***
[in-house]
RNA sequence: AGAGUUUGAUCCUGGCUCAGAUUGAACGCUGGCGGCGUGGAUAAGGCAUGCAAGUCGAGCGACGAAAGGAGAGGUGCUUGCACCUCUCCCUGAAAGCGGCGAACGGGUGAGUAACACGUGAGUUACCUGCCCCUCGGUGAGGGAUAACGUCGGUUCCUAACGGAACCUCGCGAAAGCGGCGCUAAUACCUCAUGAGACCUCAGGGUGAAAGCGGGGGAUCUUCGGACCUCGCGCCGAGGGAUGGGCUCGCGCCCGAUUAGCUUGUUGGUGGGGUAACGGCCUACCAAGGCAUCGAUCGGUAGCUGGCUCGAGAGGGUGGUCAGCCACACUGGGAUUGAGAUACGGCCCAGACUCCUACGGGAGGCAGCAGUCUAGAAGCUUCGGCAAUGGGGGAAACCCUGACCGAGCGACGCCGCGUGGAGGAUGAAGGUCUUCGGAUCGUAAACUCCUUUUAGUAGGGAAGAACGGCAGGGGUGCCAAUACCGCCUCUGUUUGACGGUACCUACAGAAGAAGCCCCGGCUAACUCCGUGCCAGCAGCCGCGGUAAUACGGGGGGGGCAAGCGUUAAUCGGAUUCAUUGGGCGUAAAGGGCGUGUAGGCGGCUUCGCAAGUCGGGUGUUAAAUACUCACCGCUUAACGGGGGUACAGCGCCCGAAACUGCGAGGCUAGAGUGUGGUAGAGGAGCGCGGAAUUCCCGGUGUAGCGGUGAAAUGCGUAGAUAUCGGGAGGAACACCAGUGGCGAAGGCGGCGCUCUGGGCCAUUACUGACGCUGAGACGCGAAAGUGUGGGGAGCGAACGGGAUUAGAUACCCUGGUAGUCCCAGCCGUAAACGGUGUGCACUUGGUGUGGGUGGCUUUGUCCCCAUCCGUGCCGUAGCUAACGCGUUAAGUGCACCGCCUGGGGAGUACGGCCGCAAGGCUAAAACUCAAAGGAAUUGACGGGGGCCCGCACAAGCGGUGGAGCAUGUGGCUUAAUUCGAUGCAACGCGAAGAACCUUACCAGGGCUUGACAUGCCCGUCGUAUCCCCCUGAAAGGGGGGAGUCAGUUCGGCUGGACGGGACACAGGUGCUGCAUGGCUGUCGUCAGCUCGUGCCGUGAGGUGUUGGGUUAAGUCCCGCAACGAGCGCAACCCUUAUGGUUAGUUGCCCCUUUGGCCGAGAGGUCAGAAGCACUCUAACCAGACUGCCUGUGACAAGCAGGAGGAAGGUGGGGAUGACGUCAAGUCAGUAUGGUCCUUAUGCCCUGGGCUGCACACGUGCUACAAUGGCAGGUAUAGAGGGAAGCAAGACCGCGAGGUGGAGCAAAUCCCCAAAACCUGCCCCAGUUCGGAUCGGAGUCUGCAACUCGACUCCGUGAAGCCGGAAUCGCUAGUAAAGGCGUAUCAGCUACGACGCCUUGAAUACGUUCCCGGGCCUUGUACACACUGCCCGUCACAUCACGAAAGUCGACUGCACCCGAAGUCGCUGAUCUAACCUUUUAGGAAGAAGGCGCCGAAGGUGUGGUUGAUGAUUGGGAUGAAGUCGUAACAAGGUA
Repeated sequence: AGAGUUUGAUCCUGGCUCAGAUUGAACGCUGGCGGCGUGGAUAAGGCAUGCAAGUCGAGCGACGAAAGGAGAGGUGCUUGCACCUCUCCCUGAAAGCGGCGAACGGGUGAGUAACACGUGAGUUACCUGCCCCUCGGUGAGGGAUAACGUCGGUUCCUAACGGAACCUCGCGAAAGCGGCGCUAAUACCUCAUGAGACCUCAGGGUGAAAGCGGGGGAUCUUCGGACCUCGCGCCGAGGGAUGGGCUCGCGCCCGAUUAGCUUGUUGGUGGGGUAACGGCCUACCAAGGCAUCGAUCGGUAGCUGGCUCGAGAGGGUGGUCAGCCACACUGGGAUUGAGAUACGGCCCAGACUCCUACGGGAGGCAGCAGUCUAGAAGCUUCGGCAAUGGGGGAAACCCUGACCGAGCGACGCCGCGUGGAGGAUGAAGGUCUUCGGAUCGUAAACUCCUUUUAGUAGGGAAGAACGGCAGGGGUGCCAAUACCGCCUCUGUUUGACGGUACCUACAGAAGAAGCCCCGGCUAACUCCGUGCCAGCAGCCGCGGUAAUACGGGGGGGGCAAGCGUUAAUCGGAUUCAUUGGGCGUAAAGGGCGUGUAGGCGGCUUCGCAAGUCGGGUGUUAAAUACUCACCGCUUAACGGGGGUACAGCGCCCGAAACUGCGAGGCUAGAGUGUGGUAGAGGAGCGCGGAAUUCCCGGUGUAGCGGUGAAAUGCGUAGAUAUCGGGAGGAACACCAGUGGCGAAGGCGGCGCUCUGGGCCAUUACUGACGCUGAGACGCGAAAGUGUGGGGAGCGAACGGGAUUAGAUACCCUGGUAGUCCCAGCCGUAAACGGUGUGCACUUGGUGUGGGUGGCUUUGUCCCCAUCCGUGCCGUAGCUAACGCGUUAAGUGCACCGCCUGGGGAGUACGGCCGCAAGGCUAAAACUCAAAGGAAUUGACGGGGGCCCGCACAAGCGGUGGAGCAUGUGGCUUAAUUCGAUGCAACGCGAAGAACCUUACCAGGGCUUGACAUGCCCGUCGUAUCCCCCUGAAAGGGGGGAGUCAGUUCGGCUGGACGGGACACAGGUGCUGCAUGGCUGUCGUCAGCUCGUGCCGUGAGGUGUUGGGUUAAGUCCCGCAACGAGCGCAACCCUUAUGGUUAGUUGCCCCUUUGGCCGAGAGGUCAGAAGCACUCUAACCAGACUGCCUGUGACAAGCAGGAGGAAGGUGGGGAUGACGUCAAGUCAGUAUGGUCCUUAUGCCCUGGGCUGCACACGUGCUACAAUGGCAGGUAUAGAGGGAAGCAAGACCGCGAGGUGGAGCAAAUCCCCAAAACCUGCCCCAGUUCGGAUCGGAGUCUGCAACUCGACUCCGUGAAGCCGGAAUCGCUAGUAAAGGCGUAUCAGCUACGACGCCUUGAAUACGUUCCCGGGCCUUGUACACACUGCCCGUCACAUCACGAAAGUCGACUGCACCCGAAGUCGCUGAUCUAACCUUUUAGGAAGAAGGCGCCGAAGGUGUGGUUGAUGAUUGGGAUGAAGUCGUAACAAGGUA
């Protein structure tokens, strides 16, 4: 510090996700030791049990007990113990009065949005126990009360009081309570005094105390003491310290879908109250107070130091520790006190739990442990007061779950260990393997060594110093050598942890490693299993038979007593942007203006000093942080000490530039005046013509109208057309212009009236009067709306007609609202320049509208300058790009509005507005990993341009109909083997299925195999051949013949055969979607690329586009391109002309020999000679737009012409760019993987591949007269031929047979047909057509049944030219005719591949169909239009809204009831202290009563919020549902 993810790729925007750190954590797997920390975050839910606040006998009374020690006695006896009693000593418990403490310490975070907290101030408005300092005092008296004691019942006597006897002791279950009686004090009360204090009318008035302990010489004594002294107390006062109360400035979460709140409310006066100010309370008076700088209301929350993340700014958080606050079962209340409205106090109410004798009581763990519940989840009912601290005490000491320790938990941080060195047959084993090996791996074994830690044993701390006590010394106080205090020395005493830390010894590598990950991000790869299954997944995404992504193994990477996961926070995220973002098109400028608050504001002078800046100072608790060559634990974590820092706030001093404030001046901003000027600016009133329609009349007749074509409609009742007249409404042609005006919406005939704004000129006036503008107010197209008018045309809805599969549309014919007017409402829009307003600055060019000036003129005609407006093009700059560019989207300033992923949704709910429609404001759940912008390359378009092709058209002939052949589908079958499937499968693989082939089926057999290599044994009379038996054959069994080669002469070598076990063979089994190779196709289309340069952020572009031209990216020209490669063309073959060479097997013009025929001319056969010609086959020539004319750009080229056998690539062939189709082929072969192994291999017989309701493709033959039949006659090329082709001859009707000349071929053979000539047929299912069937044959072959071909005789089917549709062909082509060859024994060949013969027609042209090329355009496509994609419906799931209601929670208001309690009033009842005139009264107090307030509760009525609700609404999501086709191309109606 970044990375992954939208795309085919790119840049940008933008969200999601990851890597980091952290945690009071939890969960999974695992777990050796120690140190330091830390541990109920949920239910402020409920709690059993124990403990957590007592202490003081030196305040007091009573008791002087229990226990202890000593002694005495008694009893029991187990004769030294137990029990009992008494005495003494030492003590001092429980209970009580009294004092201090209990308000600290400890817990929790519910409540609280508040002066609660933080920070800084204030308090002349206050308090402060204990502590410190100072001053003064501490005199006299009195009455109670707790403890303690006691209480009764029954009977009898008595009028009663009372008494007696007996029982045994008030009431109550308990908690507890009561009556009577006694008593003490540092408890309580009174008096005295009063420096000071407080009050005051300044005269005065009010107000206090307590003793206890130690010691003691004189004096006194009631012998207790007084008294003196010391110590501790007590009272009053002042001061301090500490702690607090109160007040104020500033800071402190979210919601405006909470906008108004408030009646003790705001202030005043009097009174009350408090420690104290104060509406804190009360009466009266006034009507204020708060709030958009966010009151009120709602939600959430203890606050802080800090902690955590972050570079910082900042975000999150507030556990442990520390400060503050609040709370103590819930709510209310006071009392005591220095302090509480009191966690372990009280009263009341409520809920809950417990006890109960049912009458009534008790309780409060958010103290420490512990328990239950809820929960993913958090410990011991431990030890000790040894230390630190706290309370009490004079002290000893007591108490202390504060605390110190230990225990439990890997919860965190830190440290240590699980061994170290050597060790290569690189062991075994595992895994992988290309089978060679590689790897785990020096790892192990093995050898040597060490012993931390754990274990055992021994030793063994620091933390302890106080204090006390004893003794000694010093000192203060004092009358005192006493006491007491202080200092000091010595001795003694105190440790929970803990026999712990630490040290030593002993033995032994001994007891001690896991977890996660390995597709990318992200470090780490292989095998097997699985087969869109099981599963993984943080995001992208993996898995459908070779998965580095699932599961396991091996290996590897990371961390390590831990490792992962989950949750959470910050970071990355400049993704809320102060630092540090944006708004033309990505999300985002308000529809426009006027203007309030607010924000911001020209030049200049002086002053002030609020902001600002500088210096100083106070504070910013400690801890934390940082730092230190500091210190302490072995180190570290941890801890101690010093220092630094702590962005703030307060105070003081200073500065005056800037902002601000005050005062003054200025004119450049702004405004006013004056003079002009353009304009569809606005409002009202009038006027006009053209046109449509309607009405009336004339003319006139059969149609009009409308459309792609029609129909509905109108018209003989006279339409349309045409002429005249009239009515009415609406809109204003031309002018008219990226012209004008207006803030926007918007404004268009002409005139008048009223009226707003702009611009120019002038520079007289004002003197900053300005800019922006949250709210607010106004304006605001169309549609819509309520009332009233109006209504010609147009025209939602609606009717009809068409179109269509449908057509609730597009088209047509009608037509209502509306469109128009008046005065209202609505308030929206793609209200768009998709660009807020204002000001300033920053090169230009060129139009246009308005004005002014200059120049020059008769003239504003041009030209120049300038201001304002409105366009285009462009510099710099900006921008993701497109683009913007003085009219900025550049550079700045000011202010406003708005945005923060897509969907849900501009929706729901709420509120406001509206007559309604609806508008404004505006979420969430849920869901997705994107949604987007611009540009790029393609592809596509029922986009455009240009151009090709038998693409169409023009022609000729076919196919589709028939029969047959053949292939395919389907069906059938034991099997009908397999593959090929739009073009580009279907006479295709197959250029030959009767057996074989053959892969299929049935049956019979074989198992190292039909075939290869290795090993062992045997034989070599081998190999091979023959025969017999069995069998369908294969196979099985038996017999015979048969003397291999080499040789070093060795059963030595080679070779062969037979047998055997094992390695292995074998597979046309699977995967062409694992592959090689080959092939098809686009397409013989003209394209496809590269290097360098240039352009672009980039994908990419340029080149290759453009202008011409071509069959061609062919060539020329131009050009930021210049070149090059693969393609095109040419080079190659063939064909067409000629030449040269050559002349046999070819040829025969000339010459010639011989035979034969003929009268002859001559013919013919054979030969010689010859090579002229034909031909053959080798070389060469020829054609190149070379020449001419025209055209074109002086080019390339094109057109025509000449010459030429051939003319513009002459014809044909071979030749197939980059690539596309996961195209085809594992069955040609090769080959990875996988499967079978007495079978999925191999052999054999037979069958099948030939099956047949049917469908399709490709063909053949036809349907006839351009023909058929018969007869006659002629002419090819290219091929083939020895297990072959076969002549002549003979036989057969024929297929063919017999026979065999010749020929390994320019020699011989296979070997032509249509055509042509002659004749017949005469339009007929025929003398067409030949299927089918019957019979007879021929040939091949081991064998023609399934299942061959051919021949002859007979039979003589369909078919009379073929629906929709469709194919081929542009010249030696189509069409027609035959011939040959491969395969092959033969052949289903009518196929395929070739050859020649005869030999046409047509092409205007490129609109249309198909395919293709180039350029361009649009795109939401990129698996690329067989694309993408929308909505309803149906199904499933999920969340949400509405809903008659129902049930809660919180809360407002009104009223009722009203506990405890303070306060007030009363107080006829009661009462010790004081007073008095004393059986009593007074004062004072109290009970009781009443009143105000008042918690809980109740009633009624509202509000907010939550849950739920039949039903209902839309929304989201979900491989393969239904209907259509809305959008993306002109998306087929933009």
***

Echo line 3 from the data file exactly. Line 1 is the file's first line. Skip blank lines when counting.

Repeated sequence: AGAGUUUGAUCCUGGCUCAGAUUGAACGCUGGCGGCGUGGAUAAGGCAUGCAAGUCGAGCGACGAAAGGAGAGGUGCUUGCACCUCUCCCUGAAAGCGGCGAACGGGUGAGUAACACGUGAGUUACCUGCCCCUCGGUGAGGGAUAACGUCGGUUCCUAACGGAACCUCGCGAAAGCGGCGCUAAUACCUCAUGAGACCUCAGGGUGAAAGCGGGGGAUCUUCGGACCUCGCGCCGAGGGAUGGGCUCGCGCCCGAUUAGCUUGUUGGUGGGGUAACGGCCUACCAAGGCAUCGAUCGGUAGCUGGCUCGAGAGGGUGGUCAGCCACACUGGGAUUGAGAUACGGCCCAGACUCCUACGGGAGGCAGCAGUCUAGAAGCUUCGGCAAUGGGGGAAACCCUGACCGAGCGACGCCGCGUGGAGGAUGAAGGUCUUCGGAUCGUAAACUCCUUUUAGUAGGGAAGAACGGCAGGGGUGCCAAUACCGCCUCUGUUUGACGGUACCUACAGAAGAAGCCCCGGCUAACUCCGUGCCAGCAGCCGCGGUAAUACGGGGGGGGCAAGCGUUAAUCGGAUUCAUUGGGCGUAAAGGGCGUGUAGGCGGCUUCGCAAGUCGGGUGUUAAAUACUCACCGCUUAACGGGGGUACAGCGCCCGAAACUGCGAGGCUAGAGUGUGGUAGAGGAGCGCGGAAUUCCCGGUGUAGCGGUGAAAUGCGUAGAUAUCGGGAGGAACACCAGUGGCGAAGGCGGCGCUCUGGGCCAUUACUGACGCUGAGACGCGAAAGUGUGGGGAGCGAACGGGAUUAGAUACCCUGGUAGUCCCAGCCGUAAACGGUGUGCACUUGGUGUGGGUGGCUUUGUCCCCAUCCGUGCCGUAGCUAACGCGUUAAGUGCACCGCCUGGGGAGUACGGCCGCAAGGCUAAAACUCAAAGGAAUUGACGGGGGCCCGCACAAGCGGUGGAGCAUGUGGCUUAAUUCGAUGCAACGCGAAGAACCUUACCAGGGCUUGACAUGCCCGUCGUAUCCCCCUGAAAGGGGGGAGUCAGUUCGGCUGGACGGGACACAGGUGCUGCAUGGCUGUCGUCAGCUCGUGCCGUGAGGUGUUGGGUUAAGUCCCGCAACGAGCGCAACCCUUAUGGUUAGUUGCCCCUUUGGCCGAGAGGUCAGAAGCACUCUAACCAGACUGCCUGUGACAAGCAGGAGGAAGGUGGGGAUGACGUCAAGUCAGUAUGGUCCUUAUGCCCUGGGCUGCACACGUGCUACAAUGGCAGGUAUAGAGGGAAGCAAGACCGCGAGGUGGAGCAAAUCCCCAAAACCUGCCCCAGUUCGGAUCGGAGUCUGCAACUCGACUCCGUGAAGCCGGAAUCGCUAGUAAAGGCGUAUCAGCUACGACGCCUUGAAUACGUUCCCGGGCCUUGUACACACUGCCCGUCACAUCACGAAAGUCGACUGCACCCGAAGUCGCUGAUCUAACCUUUUAGGAAGAAGGCGCCGAAGGUGUGGUUGAUGAUUGGGAUGAAGUCGUAACAAGGUA